Growing, with an organic twist
Made from coconut husks and shells, coconut fiber is a truly organic growing medium that’s steadily gaining momentum and growing in popularity. With an amazing ability to hold onto water and oxygen, coconut fiber is also high in root-stimulating hormones and protects plants against pythium, root disease and fungal infestations. It pretty much kicks butt, rivals rockwool and your plants will love it.
Commonly referred to as palm peat, coco peat, cocos, kokos and coir, coconut fiber can be used in soil and hydroponic gardening systems. Some growers also mix it with perlite or expanded clay for increased drainage. Coconut fiber is available as compressed bricks and dramatically expands in size when water is added. It can also be found in loose or dried forms.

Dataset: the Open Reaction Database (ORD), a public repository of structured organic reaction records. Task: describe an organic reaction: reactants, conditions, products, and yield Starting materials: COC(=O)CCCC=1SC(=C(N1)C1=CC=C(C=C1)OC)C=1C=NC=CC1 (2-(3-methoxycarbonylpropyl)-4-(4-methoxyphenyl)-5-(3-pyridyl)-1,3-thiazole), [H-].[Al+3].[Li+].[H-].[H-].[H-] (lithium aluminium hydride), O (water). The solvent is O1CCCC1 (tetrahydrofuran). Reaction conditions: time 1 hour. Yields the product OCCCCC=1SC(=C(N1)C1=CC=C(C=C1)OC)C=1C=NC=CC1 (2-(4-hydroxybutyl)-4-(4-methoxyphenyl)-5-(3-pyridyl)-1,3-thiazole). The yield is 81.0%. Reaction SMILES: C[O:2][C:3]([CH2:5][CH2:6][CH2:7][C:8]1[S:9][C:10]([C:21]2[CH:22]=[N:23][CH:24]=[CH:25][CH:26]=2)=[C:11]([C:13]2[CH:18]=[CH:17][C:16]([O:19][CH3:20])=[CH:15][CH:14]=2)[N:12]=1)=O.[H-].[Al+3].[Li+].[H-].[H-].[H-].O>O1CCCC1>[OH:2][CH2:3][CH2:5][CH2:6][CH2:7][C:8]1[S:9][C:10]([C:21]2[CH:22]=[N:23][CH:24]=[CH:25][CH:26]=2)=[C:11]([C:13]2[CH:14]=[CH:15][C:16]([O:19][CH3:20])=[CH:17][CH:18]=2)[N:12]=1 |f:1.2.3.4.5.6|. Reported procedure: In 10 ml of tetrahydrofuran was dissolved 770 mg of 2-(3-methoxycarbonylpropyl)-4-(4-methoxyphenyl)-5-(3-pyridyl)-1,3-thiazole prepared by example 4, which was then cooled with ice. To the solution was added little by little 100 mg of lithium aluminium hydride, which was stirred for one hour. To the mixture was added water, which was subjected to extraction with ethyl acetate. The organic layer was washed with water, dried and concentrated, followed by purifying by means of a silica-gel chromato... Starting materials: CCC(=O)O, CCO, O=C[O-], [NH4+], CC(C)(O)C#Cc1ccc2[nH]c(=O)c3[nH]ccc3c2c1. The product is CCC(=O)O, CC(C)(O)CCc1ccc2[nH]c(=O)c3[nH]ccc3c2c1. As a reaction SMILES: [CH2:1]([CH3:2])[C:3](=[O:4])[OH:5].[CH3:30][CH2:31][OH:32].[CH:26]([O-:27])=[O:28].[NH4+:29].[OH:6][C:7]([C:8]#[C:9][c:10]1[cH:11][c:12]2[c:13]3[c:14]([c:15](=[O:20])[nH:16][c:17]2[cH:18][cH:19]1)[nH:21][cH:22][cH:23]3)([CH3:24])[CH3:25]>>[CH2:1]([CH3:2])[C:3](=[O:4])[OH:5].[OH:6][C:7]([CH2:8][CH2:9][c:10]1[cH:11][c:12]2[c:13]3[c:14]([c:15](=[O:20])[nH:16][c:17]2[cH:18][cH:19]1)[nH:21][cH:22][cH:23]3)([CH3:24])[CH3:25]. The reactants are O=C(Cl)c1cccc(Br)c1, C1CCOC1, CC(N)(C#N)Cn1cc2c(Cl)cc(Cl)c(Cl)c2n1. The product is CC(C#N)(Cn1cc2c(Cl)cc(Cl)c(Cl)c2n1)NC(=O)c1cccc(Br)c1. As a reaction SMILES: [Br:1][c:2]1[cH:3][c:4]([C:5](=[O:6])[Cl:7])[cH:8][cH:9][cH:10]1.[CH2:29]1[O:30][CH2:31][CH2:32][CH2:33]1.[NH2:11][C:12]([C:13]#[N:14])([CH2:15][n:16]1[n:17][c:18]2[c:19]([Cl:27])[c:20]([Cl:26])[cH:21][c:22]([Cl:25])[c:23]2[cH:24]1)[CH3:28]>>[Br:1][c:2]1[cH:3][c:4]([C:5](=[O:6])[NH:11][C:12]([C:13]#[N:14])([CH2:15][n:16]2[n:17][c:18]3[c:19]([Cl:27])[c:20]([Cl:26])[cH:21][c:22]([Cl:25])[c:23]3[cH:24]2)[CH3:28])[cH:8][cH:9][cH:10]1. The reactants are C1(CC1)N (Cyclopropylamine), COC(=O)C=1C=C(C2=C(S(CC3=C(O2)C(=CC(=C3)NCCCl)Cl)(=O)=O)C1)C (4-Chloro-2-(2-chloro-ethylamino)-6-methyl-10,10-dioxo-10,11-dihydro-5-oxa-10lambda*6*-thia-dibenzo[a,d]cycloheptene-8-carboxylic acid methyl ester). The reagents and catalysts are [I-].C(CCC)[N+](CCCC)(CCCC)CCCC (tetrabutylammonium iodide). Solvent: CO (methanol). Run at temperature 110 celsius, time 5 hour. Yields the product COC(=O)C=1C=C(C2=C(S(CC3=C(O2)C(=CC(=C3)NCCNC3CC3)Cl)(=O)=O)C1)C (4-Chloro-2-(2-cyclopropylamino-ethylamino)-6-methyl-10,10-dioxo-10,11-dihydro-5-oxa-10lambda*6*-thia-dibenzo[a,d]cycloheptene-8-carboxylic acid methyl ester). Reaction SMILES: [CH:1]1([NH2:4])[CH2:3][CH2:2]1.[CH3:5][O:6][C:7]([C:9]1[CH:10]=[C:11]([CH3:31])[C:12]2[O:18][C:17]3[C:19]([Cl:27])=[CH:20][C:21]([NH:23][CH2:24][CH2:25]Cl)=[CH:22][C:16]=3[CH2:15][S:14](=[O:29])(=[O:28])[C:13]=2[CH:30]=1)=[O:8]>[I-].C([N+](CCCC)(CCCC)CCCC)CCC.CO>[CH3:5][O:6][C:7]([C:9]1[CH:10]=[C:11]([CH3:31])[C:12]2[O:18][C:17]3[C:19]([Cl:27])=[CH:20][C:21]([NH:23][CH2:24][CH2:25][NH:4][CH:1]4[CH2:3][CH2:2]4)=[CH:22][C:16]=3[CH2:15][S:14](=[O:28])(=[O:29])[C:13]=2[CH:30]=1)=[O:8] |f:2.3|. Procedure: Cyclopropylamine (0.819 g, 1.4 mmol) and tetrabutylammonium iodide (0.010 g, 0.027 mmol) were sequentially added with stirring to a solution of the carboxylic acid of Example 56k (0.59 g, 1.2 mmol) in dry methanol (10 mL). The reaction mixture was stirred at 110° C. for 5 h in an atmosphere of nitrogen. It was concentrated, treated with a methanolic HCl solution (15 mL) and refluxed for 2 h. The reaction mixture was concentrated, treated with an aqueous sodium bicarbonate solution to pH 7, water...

The fibers are nearly pH neutral and biodegradable. Therefore, they can be added to a compost bin once they are no longer of use.
When preparing to transplant rooted clones into coconut fiber, there are a few things to keep in mind:
- Don’t be a cheapskate: Buy quality coco fiber otherwise you can end up with a high-sodium content in your nutrient solution, which bare root cuttings don’t like.
- Wash your coco prior to using; double washed coconut fiber is ideal.
- As always, be gentle when transplanting your baby clones. They’re delicate and are going to go through a drastic change in environment.